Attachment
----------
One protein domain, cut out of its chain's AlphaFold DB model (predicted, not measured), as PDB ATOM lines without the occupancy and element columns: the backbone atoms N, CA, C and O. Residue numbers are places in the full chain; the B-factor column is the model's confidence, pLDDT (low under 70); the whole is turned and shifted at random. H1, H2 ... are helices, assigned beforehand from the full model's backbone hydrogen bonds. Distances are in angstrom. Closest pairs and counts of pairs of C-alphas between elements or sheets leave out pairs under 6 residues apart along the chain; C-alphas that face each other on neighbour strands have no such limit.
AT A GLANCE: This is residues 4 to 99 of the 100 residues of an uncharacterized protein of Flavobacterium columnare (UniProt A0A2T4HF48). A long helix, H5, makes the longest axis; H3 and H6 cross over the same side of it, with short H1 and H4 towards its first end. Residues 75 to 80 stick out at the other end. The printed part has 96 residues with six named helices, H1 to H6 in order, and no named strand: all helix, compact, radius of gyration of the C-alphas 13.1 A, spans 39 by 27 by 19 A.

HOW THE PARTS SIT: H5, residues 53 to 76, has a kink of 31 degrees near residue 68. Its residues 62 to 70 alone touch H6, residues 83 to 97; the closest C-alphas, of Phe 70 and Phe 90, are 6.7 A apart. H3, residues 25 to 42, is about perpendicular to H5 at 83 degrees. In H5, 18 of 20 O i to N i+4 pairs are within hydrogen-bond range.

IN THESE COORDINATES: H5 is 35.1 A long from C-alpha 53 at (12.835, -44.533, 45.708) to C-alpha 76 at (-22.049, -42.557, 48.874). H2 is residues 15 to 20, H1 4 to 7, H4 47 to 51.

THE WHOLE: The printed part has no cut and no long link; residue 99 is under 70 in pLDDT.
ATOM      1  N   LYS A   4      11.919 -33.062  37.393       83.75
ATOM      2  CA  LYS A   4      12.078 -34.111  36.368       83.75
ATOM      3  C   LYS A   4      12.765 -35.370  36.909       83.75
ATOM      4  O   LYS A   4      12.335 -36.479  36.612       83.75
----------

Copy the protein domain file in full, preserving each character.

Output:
One protein domain, cut out of its chain's AlphaFold DB model (predicted, not measured), as PDB ATOM lines without the occupancy and element columns: the backbone atoms N, CA, C and O. Residue numbers are places in the full chain; the B-factor column is the model's confidence, pLDDT (low under 70); the whole is turned and shifted at random. H1, H2 ... are helices, assigned beforehand from the full model's backbone hydrogen bonds. Distances are in angstrom. Closest pairs and counts of pairs of C-alphas between elements or sheets leave out pairs under 6 residues apart along the chain; C-alphas that face each other on neighbour strands have no such limit.
AT A GLANCE: This is residues 4 to 99 of the 100 residues of an uncharacterized protein of Flavobacterium columnare (UniProt A0A2T4HF48). A long helix, H5, makes the longest axis; H3 and H6 cross over the same side of it, with short H1 and H4 towards its first end. Residues 75 to 80 stick out at the other end. The printed part has 96 residues with six named helices, H1 to H6 in order, and no named strand: all helix, compact, radius of gyration of the C-alphas 13.1 A, spans 39 by 27 by 19 A.

HOW THE PARTS SIT: H5, residues 53 to 76, has a kink of 31 degrees near residue 68. Its residues 62 to 70 alone touch H6, residues 83 to 97; the closest C-alphas, of Phe 70 and Phe 90, are 6.7 A apart. H3, residues 25 to 42, is about perpendicular to H5 at 83 degrees. In H5, 18 of 20 O i to N i+4 pairs are within hydrogen-bond range.

IN THESE COORDINATES: H5 is 35.1 A long from C-alpha 53 at (12.835, -44.533, 45.708) to C-alpha 76 at (-22.049, -42.557, 48.874). H2 is residues 15 to 20, H1 4 to 7, H4 47 to 51.

THE WHOLE: The printed part has no cut and no long link; residue 99 is under 70 in pLDDT.
ATOM      1  N   LYS A   4      11.919 -33.062  37.393       83.75
ATOM      2  CA  LYS A   4      12.078 -34.111  36.368       83.75
ATOM      3  C   LYS A   4      12.765 -35.370  36.909       83.75
ATOM      4  O   LYS A   4      12.335 -36.479  36.612       83.75